In our July 30, 2019 blog post, we introduced a fresh take on cooking and waste reduction with the cookbook, Cooking with Scraps: Turn Your Peels, Cores, Rinds, and Stems Into Delicious Meals (Workman Publishing, 217 pages). Learn more about Lindsay-Jean Hard, the book’s author, and her passion for food and sustainability in this Q & A we shared with her.
In the introduction, you credit several cooks and authors as having created timeless and popular recipes. Was there someone in your childhood who inspired your love of cooking?
I attribute this to my father’s parents, Jane and Gil (G.G. and Pop-Pop to me). Their appetite for fine dining gave me early lessons in proper table etiquette and an appreciation of good food. While I ate my fair share of cheeseburgers, I also experienced new dishes. I clearly remember greedily slurping the garlicky butter that my escargot were swimming in and devouring crispy black bean cakes while gazing, mesmerized, at an ice sculpture of a swan across the room. My grandmother had a degree in dietetics, but I don’t remember any heavy-handed discussions on food choices or exercise — she and my grandfather led by example. They were active, trim, and traveled extensively. There were no “health foods” or fat-free dairy products lurking in the refrigerator; I knew I would always eat well when I was with them — like G.G.’s Banana Cake that the Banana Peel Cake in my book is modeled after. They set an early example for me on the value of enjoying all things in moderation.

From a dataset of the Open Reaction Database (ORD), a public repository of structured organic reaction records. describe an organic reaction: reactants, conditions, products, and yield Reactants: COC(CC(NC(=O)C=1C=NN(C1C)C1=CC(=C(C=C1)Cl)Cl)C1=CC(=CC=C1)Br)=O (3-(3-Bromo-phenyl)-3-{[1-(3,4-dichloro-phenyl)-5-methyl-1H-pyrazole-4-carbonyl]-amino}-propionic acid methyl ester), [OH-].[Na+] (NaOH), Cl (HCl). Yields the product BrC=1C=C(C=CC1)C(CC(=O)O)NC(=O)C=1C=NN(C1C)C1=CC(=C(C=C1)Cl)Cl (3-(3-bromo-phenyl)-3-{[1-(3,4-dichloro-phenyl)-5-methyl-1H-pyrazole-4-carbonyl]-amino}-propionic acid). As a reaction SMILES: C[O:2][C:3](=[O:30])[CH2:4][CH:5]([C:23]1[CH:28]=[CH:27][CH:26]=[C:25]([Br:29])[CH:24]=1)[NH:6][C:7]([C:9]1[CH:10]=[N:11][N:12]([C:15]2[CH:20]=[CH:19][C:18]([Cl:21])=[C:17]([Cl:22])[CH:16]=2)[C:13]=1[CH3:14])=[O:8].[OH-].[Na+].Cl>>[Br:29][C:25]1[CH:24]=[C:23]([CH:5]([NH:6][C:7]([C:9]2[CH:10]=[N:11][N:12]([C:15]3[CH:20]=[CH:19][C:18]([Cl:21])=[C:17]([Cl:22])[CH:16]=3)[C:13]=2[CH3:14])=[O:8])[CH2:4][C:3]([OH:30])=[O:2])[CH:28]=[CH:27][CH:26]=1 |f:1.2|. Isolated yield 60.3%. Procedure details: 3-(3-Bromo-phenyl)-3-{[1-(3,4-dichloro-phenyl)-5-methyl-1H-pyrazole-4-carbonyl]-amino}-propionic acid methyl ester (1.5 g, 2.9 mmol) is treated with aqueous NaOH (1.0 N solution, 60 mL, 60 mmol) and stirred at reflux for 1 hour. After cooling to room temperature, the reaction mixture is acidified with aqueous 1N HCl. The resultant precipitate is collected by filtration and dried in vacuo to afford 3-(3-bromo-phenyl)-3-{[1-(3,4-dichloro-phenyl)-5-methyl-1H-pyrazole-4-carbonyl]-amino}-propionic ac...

The influence of your two years living in Japan is evidenced in your tempura, soba noodle, and grilled rice dishes. In what other ways have your travels informed your cooking style?
I find that I grow the most any time I’m out of my comfort zone. Whether exploring a new spot in my own town or traveling to new places, I try to stay in the moment and take it all in. I never know how that experience might inspire me — testing out a new dish in the kitchen, heading to my art studio to create, or grabbing a pen and paper and writing about it.
This book evolved from your years writing and editing a food blog. Do you plan any additional cookbooks? Any other projects evolving from your current work in the retail food business?
That’s a good question! I’m mulling over a few ideas, but I don’t have anything to announce on the writing front. Cooking with Scraps has definitely impacted Zingerman’s Bakehouse, where I work as a marketer. While they were already focused on reducing waste, I’ve helped in that area. For instance, we no longer peel a lot of produce, like apples and carrots!